A century of seed ferns: A symposium to celebrate paradigm shifts in the understanding of seed plant
Galtier, Jean .
Arborescent seed ferns of the Pitus type.
The earliest (Devonian) cupulate seed plants were characterized by their small stature and slender protostelic stems (less than 10 mm in diameter) bearing highly divided fronds. The seed ferns recorded during the following 12 millions years (i.e. Tournaisian time) are represented by a large number of detached seeds or cupulate structures and by more than 40 taxa corresponding to different types of anatomically preserved stems. The latter document an impressive diversification of the vegetative morphology and habit with at least two classes of size. A majority of these early (calamopityalean, buteoxylalean and lyginopteridalean) seed ferns are interpreted as r-selected (scrambling to lianescent) plants showing relatively small stems (generally less than 5 cm diameter), small primary vascular system, manoxylic secondary xylem but large fronds and sometimes long internodes. In contrast, some arborescent plants with large trunks, corresponded to k-selected trees showing a thick development of generally dense wood, a broad eustele consisting of a large number of discrete primary xylem strands, short internodes and medium-sized fronds. New data have been obtained on Pitus, the best known member of this group, and as well on Eristophyton, Bilignea, Stanwoodia. However emphasis is placed on the reinvestigation of Aporoxylon from Germany and on the description of new taxa from the Tournaisian of France and Algeria which all exhibit broad circular parenchymatous pith with over 40 sympodial xylem strands and dense secondary xylem but differing in leaf trace features. Of particular interest, one new plant from France shows leaf traces, double in origin, and a petiole base of the Kalymma-type, therefore showing characteristics of calamopityalean seed ferns but being quite distinct in features of the stele, secondary xylem and phloem. The problem of the origin and significance of these arborescent forms in seed plants phylogeny is discussed.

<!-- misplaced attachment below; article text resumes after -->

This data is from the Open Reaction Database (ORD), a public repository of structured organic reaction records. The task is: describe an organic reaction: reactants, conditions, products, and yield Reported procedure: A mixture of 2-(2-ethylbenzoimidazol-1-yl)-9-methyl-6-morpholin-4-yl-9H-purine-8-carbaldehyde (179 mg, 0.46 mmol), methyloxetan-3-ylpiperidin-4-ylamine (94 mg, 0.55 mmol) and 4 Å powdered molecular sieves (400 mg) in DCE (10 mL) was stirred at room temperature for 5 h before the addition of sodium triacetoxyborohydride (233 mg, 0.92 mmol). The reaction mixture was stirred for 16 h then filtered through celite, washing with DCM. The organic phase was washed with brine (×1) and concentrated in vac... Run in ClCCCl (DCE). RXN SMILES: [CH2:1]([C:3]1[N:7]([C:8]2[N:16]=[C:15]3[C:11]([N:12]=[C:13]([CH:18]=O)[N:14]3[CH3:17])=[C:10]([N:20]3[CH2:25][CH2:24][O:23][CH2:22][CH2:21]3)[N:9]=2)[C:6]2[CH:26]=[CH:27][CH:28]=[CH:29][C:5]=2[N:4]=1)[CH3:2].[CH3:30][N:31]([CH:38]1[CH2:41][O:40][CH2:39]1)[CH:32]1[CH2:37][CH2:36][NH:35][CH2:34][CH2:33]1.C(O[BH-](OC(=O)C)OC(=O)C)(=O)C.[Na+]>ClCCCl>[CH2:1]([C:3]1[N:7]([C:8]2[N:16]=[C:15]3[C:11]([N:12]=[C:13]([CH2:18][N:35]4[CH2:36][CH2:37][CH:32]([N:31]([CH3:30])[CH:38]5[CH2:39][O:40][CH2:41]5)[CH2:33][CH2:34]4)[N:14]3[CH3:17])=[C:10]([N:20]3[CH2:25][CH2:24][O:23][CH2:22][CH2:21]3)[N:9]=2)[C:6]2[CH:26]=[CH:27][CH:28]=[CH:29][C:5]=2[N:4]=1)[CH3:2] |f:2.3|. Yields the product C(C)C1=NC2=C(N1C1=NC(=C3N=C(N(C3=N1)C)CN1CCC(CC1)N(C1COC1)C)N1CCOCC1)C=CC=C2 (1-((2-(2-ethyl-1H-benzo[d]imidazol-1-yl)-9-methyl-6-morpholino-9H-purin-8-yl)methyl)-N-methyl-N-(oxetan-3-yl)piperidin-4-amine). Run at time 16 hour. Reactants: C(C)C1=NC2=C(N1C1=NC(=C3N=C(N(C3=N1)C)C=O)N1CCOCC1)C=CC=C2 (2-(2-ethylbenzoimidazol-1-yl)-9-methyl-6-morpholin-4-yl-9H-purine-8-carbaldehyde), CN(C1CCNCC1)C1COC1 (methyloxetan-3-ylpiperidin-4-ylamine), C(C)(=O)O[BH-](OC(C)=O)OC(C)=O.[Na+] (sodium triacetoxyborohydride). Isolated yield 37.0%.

1 - CIRAD, UMR5120, Botanique & Bioinformatique, TA40/ PS2, Bouleverd de la Lironde, Montpellier, 34398, France
Presentation Type: Symposium
Location: Ballroom 1 (Cliff Lodge)
Date: Tuesday, August 3rd, 2004
Time: 8:15 AM